Moving the barrier gate into position was a highly technical process, requiring steel sheet piles in the construction area to be cut down in preparation for the gate to be driven off the barge and over a temporary installation bridge by remotely controlled vehicle.

Once in place it was ready to be connected to the hydraulic rams and control systems before undergoing essential safety and commissioning tests.

The final elements of the scheme include installing a more flood resilient gate at the Port of Boston wet-dock entrance, and associated works to tie the project into the Haven Banks Scheme – a separate project that will raise and strengthen the existing flood banks running from the barrier towards The Wash for a distance of 5km.

When complete, the £100m Boston scheme will reduce the risk of tidal flooding to more than 14,000 properties in the town.

It will give Boston one of the best standards of defence against tidal flooding outside of London. The barrier is expected to be fully operational by Spring 2020.

THERE’S A HISTORY OF CHRISTMAS SHOPPING IN BOSTON
For over 215 years Bostonians have been shopping for their Christmas gifts and decorations at the Oldrids department store at the heart of this historic, Lincolnshire town. How enchanting to imagine a Georgian lady sweeping around the store with her basket collecting treats for her family, and all these years later local families doing the same – the basket replaced by an eco-friendly paper carrier!

Now visitors come from all around to shop both Oldrids in town – for leading fashion brands such as Joules and Jack Wills, luxury cosmetics by Clarins and Benefit and a massive choice of toys ready to send to Santa – and the Downtown Home Superstore at Wyberton Chain Bridge Road, just off the A52, where it’s possible to pick out a leading brand sofa, or update the dining room or bedroom with great furniture delivered ready for Christmas. At the Home Superstore, where parking is free, it’s easy to spend hours browsing the gorgeous home textiles, selecting lovely linens, picking out some jewel coloured towels for your spare room – making it ready for Christmas guests, and choosing beautiful gifts and decorations to add that stylish finishing touch to your home.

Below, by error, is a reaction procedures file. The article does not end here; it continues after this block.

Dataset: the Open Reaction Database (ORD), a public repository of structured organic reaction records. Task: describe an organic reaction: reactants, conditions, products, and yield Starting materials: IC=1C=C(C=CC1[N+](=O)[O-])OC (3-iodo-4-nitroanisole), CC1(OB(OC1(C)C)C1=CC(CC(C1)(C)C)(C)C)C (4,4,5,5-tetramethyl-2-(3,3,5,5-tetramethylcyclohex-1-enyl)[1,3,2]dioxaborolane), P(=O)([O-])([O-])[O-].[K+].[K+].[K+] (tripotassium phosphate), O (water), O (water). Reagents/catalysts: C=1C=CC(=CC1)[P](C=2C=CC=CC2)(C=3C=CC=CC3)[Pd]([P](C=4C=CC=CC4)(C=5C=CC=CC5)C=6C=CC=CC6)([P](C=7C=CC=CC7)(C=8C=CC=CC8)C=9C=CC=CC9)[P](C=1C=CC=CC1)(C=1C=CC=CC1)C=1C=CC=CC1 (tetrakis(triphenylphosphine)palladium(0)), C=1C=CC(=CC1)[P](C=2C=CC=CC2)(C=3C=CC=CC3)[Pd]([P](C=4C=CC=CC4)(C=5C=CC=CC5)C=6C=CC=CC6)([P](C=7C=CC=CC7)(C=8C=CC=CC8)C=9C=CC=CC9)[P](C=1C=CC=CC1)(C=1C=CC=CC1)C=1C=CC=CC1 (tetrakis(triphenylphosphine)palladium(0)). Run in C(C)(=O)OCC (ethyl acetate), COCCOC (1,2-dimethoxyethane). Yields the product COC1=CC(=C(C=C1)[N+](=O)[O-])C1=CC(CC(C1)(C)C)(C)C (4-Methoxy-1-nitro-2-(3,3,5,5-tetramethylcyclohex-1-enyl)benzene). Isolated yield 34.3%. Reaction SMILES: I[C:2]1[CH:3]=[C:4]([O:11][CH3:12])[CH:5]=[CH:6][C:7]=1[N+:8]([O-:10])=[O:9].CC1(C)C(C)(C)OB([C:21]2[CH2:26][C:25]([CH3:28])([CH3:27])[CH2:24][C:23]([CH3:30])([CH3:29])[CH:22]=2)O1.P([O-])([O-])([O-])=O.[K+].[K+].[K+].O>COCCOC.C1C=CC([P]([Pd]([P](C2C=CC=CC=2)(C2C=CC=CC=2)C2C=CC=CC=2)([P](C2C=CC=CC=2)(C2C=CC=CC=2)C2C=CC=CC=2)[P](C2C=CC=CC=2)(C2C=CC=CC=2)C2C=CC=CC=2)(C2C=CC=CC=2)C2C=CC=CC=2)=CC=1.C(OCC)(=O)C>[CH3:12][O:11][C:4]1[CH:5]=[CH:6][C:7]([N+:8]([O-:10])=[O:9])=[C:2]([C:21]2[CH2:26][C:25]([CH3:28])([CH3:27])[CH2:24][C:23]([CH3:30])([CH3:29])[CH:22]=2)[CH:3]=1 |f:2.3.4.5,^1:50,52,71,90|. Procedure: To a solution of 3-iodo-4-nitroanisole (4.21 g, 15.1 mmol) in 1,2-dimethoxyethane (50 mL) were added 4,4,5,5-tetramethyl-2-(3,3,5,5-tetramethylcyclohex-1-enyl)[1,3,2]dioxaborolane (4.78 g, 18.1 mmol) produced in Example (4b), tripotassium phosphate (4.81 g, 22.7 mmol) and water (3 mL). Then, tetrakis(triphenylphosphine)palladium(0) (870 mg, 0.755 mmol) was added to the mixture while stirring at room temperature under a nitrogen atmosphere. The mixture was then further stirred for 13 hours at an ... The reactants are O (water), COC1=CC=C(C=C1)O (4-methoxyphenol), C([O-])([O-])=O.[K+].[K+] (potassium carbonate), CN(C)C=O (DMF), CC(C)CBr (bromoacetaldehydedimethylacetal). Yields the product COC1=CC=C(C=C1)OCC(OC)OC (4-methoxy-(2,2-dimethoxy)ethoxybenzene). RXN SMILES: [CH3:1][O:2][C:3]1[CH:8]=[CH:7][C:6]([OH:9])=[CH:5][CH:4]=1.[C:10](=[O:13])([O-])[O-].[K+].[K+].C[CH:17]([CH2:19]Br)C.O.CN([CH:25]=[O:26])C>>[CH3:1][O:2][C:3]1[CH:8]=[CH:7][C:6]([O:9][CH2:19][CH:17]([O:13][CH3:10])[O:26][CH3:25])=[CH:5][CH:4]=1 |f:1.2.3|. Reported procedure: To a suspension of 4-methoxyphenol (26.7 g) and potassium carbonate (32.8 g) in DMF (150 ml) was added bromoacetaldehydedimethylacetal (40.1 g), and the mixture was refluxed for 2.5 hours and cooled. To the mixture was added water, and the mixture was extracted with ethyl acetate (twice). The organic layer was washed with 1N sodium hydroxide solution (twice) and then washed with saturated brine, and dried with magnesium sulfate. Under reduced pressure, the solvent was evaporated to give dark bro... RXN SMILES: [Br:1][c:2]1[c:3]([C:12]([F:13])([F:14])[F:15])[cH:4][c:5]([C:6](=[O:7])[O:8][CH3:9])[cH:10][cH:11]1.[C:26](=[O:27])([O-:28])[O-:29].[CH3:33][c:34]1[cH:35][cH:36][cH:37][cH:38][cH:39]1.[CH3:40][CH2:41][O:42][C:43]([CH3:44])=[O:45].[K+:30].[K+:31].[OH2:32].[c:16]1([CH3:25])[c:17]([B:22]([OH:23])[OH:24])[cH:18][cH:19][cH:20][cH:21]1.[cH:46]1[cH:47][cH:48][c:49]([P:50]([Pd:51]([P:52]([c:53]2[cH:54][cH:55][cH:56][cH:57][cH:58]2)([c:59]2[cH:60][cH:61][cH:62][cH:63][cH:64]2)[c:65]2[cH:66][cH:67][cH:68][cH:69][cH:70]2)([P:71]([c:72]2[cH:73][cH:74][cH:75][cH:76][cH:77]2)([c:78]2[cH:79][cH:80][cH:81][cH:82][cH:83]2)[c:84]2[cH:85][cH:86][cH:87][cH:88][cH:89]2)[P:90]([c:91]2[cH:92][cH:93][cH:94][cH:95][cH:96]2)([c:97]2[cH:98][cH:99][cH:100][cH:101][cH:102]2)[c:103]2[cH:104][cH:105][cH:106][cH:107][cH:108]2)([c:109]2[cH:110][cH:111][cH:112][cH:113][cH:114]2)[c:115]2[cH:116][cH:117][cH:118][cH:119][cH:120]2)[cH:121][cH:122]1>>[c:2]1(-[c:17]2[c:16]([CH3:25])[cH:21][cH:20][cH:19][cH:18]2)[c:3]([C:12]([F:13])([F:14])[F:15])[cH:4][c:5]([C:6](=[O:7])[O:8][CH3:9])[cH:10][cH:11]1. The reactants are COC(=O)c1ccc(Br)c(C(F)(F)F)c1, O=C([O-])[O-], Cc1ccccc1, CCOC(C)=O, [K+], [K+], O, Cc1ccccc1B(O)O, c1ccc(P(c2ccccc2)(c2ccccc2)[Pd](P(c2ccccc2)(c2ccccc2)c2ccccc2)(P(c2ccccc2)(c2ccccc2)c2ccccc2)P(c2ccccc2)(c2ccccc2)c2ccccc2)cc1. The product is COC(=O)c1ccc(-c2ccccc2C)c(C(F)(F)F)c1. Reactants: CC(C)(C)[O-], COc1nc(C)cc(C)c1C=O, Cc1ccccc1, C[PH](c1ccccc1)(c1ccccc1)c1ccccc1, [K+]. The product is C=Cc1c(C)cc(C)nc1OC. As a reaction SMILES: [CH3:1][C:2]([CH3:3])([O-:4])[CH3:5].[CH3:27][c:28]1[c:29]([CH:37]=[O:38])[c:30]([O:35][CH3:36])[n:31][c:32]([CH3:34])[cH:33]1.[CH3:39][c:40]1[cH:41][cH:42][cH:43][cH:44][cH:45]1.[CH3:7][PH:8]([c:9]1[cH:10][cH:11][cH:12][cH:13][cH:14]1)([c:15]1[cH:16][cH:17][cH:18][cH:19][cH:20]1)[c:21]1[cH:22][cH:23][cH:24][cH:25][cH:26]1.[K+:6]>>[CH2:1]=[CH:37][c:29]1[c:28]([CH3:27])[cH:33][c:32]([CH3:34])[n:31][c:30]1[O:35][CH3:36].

After an enjoyable few hours organising everything you need for a perfect Christmas, pop into one of Odrids & Downtown’s Cafes, where a pot of tea and luxury homemade mince pie will be a treat recognised by that Georgian lady – and still talked about today as being a highlight of any visit to Boston!